O'Shea treating Italy 'like an alcoholic'
IN THE SPOTLIGHT: Conor O'Shea says he has approached the huge challenge of being Italy head coach like an alcoholic addressing his addiction and admitting there is a problem.
The 46-year-old Irishman - who replaced Frenchman Jacques Brunel last year - told The Times he needed to change the mindset of the players who were suffering the inevitable consequences of always being told they were useless.
The many critics have had a field day following last Saturday's abject 10-63 defeat at the hands of his native Ireland with some even questioning do Italy deserve to stay in the competition - the well-funded Georgia being mooted as a potential replacement.
That appears a long-shot although another hammering against Grand Slam holders England at Twickenham on Sunday week will provide further ammunition.
"It's like an alcoholic. The first thing he has to do is say, 'I have a problem.' We have to acknowledge it," he told Saturday's edition of The Times.
"Of course there is a lot to change, but any Tom, Dick and Harry can come in here and tell us what we need to do.
"If someone says you are really bad at your job, and everyone else then keeps telling you that, then it's in your head.
"There is so much negativity and I don't just mean external. These players are constantly told they are not good enough.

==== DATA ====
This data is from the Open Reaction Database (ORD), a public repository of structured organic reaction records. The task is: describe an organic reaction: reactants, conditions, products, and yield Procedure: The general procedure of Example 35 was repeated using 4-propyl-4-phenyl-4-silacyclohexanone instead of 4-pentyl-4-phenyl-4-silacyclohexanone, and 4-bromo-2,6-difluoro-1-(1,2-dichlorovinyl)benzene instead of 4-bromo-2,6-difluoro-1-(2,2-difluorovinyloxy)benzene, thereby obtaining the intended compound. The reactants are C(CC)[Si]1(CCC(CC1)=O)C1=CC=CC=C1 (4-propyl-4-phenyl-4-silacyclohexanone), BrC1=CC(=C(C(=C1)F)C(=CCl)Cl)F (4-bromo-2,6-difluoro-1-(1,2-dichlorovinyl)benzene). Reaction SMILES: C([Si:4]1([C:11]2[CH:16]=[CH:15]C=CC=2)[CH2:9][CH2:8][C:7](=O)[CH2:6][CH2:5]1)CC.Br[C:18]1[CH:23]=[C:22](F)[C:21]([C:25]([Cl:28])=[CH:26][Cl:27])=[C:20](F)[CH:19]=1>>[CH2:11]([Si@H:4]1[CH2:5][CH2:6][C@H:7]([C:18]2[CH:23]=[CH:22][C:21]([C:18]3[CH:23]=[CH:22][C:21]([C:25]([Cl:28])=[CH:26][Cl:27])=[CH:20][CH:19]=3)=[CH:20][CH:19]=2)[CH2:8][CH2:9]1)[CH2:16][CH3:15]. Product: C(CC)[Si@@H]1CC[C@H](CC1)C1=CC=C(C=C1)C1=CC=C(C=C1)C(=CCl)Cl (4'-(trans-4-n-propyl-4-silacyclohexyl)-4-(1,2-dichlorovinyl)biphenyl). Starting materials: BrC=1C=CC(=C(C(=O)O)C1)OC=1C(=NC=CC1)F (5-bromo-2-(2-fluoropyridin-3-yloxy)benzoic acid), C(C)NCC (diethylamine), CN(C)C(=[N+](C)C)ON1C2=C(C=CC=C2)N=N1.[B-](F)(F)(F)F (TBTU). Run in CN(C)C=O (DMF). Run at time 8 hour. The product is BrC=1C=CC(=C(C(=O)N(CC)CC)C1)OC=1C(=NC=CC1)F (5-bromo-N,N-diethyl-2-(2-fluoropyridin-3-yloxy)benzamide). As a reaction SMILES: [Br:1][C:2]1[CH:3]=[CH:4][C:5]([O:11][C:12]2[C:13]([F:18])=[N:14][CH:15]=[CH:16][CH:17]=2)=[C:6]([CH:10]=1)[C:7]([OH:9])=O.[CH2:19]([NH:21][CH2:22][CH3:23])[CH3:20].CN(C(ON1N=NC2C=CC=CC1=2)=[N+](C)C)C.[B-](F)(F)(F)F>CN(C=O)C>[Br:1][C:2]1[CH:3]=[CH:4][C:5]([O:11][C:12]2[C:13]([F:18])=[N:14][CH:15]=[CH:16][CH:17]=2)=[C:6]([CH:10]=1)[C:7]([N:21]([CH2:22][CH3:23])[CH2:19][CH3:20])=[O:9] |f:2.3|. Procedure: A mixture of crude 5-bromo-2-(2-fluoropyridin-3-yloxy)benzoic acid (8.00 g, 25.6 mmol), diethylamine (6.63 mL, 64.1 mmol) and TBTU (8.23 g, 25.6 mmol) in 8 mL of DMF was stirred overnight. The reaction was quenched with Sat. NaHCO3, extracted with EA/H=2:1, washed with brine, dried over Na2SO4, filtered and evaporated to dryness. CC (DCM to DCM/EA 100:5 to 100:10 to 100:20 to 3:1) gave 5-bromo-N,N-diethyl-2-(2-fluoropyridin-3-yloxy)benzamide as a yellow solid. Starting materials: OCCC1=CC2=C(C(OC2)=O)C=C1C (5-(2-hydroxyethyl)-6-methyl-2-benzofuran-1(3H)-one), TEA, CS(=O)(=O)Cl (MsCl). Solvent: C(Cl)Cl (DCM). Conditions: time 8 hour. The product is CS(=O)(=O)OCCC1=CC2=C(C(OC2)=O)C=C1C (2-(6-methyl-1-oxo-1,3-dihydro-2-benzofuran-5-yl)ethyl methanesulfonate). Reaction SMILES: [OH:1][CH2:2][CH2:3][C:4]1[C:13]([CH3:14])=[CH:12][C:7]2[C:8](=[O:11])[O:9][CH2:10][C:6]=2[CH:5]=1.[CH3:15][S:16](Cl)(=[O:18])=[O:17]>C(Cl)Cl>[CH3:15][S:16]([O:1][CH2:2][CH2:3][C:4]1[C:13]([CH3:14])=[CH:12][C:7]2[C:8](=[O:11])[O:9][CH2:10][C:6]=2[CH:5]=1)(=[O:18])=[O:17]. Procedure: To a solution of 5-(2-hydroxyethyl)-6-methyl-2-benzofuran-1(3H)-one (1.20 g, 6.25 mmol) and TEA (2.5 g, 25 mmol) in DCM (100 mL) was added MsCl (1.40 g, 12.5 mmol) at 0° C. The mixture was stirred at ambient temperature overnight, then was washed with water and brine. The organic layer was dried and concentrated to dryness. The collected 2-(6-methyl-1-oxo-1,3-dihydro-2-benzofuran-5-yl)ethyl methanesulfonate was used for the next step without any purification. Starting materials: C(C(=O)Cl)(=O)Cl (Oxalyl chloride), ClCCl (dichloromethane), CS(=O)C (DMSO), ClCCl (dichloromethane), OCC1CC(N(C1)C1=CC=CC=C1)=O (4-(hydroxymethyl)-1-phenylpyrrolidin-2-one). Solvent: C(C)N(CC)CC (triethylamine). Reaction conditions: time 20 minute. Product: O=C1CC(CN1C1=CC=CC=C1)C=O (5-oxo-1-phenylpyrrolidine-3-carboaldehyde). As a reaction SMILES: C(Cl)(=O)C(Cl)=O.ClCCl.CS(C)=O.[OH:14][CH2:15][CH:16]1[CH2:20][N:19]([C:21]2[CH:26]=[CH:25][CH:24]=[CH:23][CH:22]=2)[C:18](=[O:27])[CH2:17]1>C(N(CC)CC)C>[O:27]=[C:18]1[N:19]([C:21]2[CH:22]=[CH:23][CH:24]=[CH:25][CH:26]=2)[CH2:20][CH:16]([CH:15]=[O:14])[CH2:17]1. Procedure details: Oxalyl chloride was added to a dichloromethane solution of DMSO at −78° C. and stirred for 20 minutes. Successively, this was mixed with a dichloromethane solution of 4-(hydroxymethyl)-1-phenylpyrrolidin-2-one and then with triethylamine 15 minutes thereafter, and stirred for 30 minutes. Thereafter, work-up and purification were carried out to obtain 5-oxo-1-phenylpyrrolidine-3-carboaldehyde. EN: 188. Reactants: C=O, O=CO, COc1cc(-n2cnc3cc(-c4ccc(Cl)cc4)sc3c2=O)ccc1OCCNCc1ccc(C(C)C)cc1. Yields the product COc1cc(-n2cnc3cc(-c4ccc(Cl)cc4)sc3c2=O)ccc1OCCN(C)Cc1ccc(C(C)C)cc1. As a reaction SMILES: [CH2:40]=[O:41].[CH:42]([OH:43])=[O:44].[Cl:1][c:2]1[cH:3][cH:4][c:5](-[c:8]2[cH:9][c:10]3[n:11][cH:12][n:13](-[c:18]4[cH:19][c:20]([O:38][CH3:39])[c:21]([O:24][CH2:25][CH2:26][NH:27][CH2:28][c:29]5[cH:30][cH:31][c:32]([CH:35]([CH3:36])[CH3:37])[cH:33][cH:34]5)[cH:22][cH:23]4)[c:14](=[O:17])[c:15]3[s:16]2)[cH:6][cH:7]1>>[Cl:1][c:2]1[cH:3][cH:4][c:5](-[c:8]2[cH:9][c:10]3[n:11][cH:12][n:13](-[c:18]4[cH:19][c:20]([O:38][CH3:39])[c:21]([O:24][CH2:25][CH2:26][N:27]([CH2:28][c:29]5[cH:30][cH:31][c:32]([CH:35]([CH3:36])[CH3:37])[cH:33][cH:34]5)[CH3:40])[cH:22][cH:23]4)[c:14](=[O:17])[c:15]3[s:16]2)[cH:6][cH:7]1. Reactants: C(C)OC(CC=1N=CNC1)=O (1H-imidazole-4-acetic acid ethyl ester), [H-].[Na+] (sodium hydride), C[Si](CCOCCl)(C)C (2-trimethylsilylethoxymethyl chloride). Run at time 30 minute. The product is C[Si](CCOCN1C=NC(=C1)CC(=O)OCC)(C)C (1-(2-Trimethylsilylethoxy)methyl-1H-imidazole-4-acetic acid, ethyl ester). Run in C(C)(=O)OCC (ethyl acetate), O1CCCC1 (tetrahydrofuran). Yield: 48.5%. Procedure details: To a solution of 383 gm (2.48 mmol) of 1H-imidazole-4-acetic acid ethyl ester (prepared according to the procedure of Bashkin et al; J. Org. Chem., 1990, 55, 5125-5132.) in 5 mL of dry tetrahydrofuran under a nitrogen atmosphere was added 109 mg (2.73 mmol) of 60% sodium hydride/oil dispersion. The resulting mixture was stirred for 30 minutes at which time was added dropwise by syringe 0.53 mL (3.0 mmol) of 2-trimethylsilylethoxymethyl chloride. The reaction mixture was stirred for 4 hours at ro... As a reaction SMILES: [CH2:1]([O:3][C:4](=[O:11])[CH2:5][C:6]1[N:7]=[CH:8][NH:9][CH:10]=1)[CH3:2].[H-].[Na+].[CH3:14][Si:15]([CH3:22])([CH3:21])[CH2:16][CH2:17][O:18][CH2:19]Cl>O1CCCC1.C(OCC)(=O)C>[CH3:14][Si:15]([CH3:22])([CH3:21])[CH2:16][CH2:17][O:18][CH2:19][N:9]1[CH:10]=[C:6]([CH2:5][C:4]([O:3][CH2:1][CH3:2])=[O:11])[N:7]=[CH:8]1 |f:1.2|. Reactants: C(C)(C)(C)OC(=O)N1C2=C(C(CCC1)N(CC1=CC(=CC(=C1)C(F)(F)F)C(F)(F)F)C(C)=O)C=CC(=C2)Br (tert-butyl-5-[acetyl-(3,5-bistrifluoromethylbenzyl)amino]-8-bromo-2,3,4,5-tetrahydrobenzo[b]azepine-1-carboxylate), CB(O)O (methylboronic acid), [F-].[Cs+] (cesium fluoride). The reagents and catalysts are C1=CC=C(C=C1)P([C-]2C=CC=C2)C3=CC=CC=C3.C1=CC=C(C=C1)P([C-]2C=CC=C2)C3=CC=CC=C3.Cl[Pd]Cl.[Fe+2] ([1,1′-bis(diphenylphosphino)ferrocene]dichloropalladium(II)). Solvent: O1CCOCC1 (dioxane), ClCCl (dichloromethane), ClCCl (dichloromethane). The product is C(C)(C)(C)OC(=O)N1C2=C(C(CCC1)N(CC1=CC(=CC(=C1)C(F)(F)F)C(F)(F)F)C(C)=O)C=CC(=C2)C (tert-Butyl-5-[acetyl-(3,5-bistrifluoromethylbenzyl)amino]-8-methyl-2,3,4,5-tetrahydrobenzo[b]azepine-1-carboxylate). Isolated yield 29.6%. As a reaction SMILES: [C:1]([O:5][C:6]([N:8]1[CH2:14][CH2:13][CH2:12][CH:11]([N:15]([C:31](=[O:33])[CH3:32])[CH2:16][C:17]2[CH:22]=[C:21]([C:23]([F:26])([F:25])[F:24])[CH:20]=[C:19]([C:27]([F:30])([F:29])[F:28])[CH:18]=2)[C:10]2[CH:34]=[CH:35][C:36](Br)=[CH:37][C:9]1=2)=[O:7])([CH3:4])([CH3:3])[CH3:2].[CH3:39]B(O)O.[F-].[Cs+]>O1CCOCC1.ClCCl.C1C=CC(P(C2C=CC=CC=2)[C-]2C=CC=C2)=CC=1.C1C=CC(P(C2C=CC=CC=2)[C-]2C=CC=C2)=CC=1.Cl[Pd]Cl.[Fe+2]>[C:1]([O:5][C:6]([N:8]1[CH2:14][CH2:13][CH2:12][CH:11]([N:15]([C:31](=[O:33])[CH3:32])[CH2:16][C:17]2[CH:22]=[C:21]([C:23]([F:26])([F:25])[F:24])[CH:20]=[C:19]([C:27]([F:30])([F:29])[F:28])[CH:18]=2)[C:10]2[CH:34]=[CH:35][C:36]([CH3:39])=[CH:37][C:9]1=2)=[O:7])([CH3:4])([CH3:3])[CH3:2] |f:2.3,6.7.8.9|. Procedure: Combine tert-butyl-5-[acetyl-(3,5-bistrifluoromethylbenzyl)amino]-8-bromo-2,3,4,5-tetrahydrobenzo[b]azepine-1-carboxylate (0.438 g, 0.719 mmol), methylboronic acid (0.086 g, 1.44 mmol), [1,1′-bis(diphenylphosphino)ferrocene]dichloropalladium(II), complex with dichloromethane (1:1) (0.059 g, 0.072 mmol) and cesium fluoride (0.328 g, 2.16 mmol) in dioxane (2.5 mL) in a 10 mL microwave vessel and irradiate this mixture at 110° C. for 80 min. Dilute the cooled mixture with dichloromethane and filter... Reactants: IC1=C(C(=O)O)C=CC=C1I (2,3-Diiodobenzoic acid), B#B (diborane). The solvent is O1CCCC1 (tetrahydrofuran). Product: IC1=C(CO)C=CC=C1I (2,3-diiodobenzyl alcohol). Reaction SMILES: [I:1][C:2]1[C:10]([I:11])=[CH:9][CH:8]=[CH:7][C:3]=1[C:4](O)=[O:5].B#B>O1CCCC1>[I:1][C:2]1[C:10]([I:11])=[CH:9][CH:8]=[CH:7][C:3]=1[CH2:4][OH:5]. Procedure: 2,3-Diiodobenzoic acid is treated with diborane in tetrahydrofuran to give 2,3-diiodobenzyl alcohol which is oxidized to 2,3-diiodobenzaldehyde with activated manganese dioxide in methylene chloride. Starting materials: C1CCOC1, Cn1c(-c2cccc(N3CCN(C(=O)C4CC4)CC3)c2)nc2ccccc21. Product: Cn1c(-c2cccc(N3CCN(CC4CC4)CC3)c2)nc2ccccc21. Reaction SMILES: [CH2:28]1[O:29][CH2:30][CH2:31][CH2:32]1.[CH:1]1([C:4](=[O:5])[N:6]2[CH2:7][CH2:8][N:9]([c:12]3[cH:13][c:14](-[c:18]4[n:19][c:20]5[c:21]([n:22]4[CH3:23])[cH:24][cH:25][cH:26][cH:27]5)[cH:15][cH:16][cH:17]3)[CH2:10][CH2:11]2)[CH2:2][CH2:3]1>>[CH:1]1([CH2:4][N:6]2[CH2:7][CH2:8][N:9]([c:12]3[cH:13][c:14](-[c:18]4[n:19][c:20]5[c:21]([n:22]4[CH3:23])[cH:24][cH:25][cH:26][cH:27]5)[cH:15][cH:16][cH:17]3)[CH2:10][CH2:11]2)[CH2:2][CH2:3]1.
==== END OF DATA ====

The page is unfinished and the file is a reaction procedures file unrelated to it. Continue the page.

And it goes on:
"We need players mentally strong enough to deal with very tough times."
O'Shea - who established his coaching credentials at English Premiership side Harlequins guiding them to the domestic title in 2012 and two European Challenge trophy victories - says the debate about Italy's future in the Six Nations is superfluous.
"It was the four nations, then five," said O'Shea, who is following in the footsteps of coaching greats like Nick Mallett and Pierre Berbizier in trying to turn around the fortunes of Italy.
"We should be expanding, not going the other way.
"Over the last 30 Six Nations matches before this year Scotland had won one more than Italy, and go back to my day and Ireland would have been relegated a few times.
"I look at it and think Italy has the third-biggest economy in Europe. If we want to grow the game, rugby can ill afford to say, 'We don't need you.' If we get our act together then the whole conversation becomes a moot point anyway."
O'Shea, an exciting fullback as a player earning 35 caps and scoring 11 tries, says the promise being shown by the Under-20 side is a basis for optimism about the future as was the senior side's historic 20-18 triumph over an admittedly demoralised South Africa last November.
"There are a lot of people on the outside saying they are not good enough," said O'Shea, who has brought in the experienced pair of Mike Catt and Brendan Venter to back him up in the coaching department.
"Having been here long enough now, I can say they will be plenty good enough."